Greetings Foodtopia fans! It goes hand in and that if you are familiar with the Asheville food scene you are also familiar with one of Asheville’s best chefs; John Fleer. A main player amongst Asheville restauranteurs, John Fleer not only operates 2 of Asheville’s best establishments (Rhubarb and The Rhu) but he is also Asheville’s most nominated James Beard chef, snagging 5 nominations so far!
We love visiting Rhubarb and The Rhu on our food tours. This is not only because of the delicious food; but also because we get to learn a little bit about John as he welcomes our tours with open arms and humbly talks about his amazing restaurants and drool-worthy cuisine.
One of the many things that make Chef Fleer’s menus stand out is the homage he pays to our regional cuisine. John worked for many years as the head chef at Blackberry Farm where his goal was just that- to give a nod to southern cuisine while using fresh, quality local ingredients. Rhubarb was opened in 2013 in Asheville, with a further focus on Appalachia and all that it offers.
Fleer recognizes that it is impossible to honor southern cuisine without also paying homage to the African-American styles of cooking that have immensely influenced the area. It is this idea that is behind the opening of his new operation; Iron and Clay. Iron and Clay is set to open in fall at The Foundry, a new hotel in The Block. The Block is a historic African- American section of downtown Asheville, and we’re excited to see what’s in store for this new restaurant as Chef Fleer intends to give a nod to the culinary traditions that have taken place in this area of town for decades.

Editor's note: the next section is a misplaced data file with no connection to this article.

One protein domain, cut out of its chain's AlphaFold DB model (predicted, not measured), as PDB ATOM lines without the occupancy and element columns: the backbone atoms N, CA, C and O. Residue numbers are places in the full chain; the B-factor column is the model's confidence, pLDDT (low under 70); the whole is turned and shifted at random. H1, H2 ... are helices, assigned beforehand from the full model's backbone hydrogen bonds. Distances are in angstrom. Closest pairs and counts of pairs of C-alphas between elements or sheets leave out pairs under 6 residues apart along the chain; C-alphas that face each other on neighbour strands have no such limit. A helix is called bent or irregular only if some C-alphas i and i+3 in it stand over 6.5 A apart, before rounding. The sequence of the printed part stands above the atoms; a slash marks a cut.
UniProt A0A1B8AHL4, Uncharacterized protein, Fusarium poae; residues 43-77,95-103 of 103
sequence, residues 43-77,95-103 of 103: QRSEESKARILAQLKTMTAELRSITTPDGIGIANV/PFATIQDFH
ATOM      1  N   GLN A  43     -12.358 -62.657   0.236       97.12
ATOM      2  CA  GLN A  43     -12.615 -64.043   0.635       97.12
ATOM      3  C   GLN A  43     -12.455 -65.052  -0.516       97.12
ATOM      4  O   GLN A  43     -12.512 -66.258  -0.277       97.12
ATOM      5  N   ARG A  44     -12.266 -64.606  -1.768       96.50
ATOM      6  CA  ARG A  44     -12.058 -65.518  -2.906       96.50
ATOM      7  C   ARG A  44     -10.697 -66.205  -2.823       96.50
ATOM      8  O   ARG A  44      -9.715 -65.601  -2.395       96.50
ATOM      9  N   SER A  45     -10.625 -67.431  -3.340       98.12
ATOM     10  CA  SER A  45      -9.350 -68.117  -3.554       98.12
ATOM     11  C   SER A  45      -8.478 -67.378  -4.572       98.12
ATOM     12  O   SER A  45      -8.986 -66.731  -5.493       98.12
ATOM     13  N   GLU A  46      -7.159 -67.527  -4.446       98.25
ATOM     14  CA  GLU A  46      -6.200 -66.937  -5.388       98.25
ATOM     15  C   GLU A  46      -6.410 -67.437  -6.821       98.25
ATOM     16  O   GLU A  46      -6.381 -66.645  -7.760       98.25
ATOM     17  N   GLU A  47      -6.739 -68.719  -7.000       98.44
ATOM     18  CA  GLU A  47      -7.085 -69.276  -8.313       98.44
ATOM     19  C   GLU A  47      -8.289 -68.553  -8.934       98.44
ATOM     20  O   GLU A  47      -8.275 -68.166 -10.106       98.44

Below is an except from Citizen Times on Fleer’s concept for the new space, and the full article may be viewed here.
“Fleer, who opened Rhubarb in 2013, acknowledged that his relative newness to Asheville — and the fact that he’s a white man — makes him an imperfect voice to represent African-American culture.
The chef, who was not looking to start another project, agreed when asked to create a restaurant at The Foundry, on one condition: “If it could pay tribute and homage to the history and culture of that part of downtown. They agreed, and I’ve been slowly working on that.”
With his menu, Fleer intends to recognize the far-reaching impact of African-American cooks’ contributions to Appalachian and Southern food throughout the centuries, often appropriated and left uncredited by many a Southern-drawling celebrity chef who profited from those recipes.
Fleer does so in an area of Asheville where the demographic and culinary direction have been deeply changed by the direction of the city’s growth. “
We are always honored to visit James Beard nominated chefs like John Fleer on our High Roller food tours. Visit our website at www.eatingasheville.com for more information and to book your spot today!